ROCKFORD, Ill. (WTVO/WQRF) — When we see a return of high school sports they’re likely to look a bit different and with several safety precautions in place. The National Federation of State High School Associations (NFHS) has released a set of guidelines to give state associations like the IHSA some guidance.
We could see coaches, officials and athletes in some sports wearing face coverings. For some athletes that might be only while they’re on the bench and sideline areas. If officials wear face coverings whistles won’t work. In that case they might use noisemakers such as airhorns to stop play.
Locker rooms would likely be closed at first. Athletes would show up to practices and games already in their workout gear or uniforms. They would then shower at home.
Social distancing would be encouraged at team meetings and on buses when teams travel.
Athletes and coaches would likely be screened before practices and games which would include having their temperatures taken.
Practices and workouts, at least in the early phases of reopening, could have athletes grouped into small pods of five to ten athletes. Also weights and other equipment would need to be wiped down thoroughly after each use.
Those are simply a few of the recommendations.
The NFHS also breaks sports down into risk categories. The high risk sports include wrestling, football, boys lacrosse and competitive cheer and dance because of the close and frequent contact involved in them.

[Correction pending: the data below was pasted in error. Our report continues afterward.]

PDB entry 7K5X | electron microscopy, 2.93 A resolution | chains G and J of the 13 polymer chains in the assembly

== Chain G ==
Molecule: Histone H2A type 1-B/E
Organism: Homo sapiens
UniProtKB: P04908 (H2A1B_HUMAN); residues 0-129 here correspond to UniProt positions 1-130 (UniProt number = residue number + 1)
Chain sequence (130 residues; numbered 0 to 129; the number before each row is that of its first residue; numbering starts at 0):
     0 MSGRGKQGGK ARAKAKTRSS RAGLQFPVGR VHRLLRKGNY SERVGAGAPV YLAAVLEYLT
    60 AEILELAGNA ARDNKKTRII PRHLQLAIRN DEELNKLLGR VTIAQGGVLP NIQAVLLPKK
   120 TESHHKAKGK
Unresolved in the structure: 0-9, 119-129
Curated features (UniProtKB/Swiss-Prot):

The moderate risk sports include basketball, volleyball, baseball, softball, tennis and soccer because there is also contact in those spots and athletes handle the same ball.
Sports considered to be low risk are cross country, track and field, swimming, golf, and sideline cheering.
The NFHS also created three tiers of individuals from essential to non-essential for athletic competitions. The Tier 1 group includes athletes, coaches, officials, event staff, medical staff and security. The Tier 2 group is the media. The Tier 3 group is spectators and vendors.
Again all of these are recommendations and guidelines only. State athletic associations are advised to work closely with their local and state health departments. The NFHS says it is essential to the physical and mental well-being of high school students that they return to athletic competition.